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Call-out and cancel culture à la Diet Prada, while a game-changer in fashion, could do with more kindness

Call-out and cancel culture à la Diet Prada, while a game-changer in fashion, could do with more kindness

Call! It! Out!

Text: Gordon Ng

Editor: Jolene Khor


It's no exaggeration to say that the biggest changer and shaker in fashion this decade is call-out (and subsequently, cancel) culture. Back when legacy print magazines and newspapers were fretting about bloggers, all they were worried about was a challenging of the gatekeeping standards. When influencers took over, brands and media outlets had to contend with a medium they were not adapted to. But call-out culture? Perhaps no one saw it coming that morality was coming to bite them.

And it is what it is: call-out culture is a moral high horse parade. That's not to say it's an inherently bad thing. Big problems like racism, sexism, sexual harassment, exploitation, among many others, should be named and shamed. Change can only come from that, as diseases need diagnoses. But call-out culture is also inherently a displacement of power. Brands like Dolce & Gabbana, with their multi-billion dollar valuations, are knocked off their pedestals for thinking casual racism is fine. Consumer voices, even if they are not buyers of luxury fashion — and statistically, most of us are not and can not spend that way — are being heard. Often not for their spending allegiance, but for the stain of shame that public opinion can bring.

Instagram account Diet Prada has been at the centre of this change. They're reflective of the left-leaning politics of the time, and represent a seismic change in consumer stance. That they're ready to be critical of the fashion industry, not just slaves to it. Diet Prada, of course, started off by calling out designers for ripping off other designers' work. Today, it's broadened into the business of cancelling whole runway shows and covering others from the front row.

Tony Liu and Lindsey Schuyler, the founders of Diet Prada, at the Prada fall/winter 2019 fashion show.

But what we're concerned about is what comes next. What comes after the charge? What is the sentence? What constitutes purgatory, the necessary penitence, and rehabilitation? Think of the differences between Scandinavian prison systems and American one, the humanity with which convicted criminals are treated in the former. The result: lower rates of recidivism and better rehabilitation into society. There are many differences, to be sure, but as an abstract comparison, might not the same philosophy be applicable to the fashion industry?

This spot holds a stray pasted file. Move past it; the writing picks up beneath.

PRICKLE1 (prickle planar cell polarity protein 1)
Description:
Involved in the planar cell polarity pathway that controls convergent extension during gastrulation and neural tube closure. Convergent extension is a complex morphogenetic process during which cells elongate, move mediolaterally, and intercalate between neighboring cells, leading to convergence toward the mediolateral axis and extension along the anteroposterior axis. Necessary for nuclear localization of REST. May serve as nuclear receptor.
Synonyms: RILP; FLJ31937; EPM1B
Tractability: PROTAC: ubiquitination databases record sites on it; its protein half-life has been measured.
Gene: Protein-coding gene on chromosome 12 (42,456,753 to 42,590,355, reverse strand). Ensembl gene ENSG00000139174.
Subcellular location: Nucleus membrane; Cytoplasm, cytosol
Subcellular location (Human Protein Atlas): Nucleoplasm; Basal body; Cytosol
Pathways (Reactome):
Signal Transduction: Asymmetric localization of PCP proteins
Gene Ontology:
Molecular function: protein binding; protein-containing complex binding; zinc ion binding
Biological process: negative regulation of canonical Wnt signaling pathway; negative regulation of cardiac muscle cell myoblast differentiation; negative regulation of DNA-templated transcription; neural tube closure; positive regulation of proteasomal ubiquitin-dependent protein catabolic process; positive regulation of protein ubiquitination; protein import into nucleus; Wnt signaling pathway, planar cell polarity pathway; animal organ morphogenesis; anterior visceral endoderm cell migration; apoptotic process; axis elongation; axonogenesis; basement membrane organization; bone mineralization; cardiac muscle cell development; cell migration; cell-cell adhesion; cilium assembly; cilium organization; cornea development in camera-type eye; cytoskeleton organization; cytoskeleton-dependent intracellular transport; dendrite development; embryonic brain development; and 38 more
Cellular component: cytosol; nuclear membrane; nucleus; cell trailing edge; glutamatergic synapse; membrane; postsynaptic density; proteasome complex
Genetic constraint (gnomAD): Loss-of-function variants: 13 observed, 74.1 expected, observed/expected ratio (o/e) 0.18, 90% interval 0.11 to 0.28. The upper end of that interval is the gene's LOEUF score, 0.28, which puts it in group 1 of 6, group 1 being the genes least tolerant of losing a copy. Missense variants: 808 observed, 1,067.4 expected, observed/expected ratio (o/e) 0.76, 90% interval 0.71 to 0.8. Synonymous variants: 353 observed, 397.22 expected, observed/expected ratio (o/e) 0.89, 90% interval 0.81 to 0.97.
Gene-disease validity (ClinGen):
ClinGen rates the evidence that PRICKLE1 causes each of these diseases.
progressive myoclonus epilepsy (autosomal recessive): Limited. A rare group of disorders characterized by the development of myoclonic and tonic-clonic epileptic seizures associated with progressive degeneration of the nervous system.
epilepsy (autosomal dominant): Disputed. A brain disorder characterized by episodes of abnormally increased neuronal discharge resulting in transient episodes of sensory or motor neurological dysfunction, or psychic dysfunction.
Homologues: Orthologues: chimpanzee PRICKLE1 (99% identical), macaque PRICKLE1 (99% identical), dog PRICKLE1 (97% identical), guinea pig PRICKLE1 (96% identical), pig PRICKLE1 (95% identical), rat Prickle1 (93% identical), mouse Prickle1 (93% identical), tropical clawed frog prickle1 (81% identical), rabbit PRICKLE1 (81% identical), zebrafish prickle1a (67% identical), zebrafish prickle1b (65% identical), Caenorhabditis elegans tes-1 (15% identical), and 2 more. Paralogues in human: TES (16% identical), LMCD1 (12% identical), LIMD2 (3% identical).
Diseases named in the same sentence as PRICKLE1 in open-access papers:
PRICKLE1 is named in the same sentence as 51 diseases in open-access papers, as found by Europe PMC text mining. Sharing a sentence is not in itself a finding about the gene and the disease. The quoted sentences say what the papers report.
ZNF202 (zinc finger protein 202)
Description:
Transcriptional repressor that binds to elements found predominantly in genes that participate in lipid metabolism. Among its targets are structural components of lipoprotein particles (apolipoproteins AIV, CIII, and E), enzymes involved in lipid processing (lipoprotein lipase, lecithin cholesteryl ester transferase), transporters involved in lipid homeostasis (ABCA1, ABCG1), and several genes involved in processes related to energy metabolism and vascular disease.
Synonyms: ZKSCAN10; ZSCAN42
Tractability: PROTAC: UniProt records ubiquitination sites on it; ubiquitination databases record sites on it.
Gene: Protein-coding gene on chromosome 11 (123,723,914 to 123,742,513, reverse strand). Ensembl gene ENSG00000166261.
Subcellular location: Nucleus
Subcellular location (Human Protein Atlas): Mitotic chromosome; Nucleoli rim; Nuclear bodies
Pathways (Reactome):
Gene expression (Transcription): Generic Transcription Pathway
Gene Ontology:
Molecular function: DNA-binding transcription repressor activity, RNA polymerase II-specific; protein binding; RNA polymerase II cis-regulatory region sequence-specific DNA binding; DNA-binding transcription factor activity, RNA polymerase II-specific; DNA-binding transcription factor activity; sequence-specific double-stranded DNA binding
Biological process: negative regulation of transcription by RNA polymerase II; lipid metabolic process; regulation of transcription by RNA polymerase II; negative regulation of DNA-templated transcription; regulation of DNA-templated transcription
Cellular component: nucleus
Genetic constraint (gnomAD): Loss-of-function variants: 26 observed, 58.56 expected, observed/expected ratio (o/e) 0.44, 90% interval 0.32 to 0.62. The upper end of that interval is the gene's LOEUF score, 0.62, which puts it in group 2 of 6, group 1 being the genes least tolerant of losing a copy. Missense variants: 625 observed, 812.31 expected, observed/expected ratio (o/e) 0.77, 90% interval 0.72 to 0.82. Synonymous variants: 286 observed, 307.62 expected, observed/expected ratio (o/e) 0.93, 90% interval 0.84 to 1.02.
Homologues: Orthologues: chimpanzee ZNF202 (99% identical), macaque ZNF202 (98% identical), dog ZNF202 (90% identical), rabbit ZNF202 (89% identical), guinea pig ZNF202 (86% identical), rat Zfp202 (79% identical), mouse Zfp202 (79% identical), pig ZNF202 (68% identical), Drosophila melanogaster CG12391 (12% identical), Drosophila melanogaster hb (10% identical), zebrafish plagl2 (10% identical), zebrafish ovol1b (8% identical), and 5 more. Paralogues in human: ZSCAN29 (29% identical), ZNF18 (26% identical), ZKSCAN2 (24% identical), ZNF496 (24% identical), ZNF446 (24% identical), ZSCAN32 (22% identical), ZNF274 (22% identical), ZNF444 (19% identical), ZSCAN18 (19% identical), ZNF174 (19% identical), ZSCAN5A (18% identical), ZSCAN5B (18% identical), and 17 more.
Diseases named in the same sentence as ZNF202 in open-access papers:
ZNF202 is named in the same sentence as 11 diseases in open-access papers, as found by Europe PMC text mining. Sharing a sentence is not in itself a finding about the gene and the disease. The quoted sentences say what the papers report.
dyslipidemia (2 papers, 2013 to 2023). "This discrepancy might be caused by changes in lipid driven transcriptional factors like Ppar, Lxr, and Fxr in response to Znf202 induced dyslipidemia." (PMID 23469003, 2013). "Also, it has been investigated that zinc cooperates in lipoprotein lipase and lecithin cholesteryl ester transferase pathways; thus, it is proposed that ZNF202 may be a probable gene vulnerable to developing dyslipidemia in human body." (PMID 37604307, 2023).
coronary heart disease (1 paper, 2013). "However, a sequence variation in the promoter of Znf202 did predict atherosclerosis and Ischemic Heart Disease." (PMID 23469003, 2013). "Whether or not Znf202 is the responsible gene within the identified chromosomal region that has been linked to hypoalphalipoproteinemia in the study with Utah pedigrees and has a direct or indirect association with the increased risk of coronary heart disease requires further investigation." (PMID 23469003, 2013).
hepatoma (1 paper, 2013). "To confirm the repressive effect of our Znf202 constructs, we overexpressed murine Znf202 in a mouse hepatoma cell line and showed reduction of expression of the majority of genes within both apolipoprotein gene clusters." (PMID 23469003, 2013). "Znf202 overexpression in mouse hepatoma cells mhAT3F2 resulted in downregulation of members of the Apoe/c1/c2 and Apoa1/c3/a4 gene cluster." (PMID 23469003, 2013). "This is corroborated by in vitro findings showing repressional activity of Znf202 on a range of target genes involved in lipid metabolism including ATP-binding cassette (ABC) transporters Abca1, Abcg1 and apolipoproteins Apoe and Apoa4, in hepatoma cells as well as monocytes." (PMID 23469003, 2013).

Because fashion is a business — and one of the largest industries in the world at that — there is no real governing body over it to punish misdeeds. That's placed public opinion, driven by call-out culture and a generation's frustrations, into that position of authority. The worst thing that can happen to a business is to make losses, so the dollar is the place to hit them hardest. That also puts consumers in a place of responsibility: to be educated, to know better, and to be more discerning with the brands, designers, and creatives they're choosing to support. The upside is the actual power this has to invoke change. The downside is that it's too easily susceptible to herd mentality and bullying.

After being called out for ripping off the work of the Harlem haberdasher, Gucci made a real and commendable change by inviting Dapper Dan to collaborate on a collection and have both since formed something of a friendship.

The Internet is a scary place to be, where all mistakes and wrongdoings are recorded for posterity and future shaming. Creatives are working with fear as a motivator, afraid of their references and history they might be unaware of. Research has its limits, and creative work is contingent on building on a history of predecessors. Fashion critic, Cathy Horyn, once wrote in the New York Times about partially rescinding her past criticism of Marc Jacobs for copying designers such as Rei Kawakubo and Yohji Yamamoto, recognising that the "appropriations have obviously been key", and that what Jacobs to his credit had done was "not to exclude any method or idea that might be vital to him."

Perhaps that's the sort of maturity we need to all have about our opinions — that they should not be unyielding and ironclad. Change must indeed be allowed to happen, especially if that's what all this calling out is for. Should the purpose of our calling out to be for people and organisations to be punished indefinitely, that leaves no room for improvement, only gratuity and schadenfreude. And what's the good in that? Call-out culture isn't leaving us anytime soon, but here's hoping that it grows both tougher and kinder, that it continues to do more good than harm.

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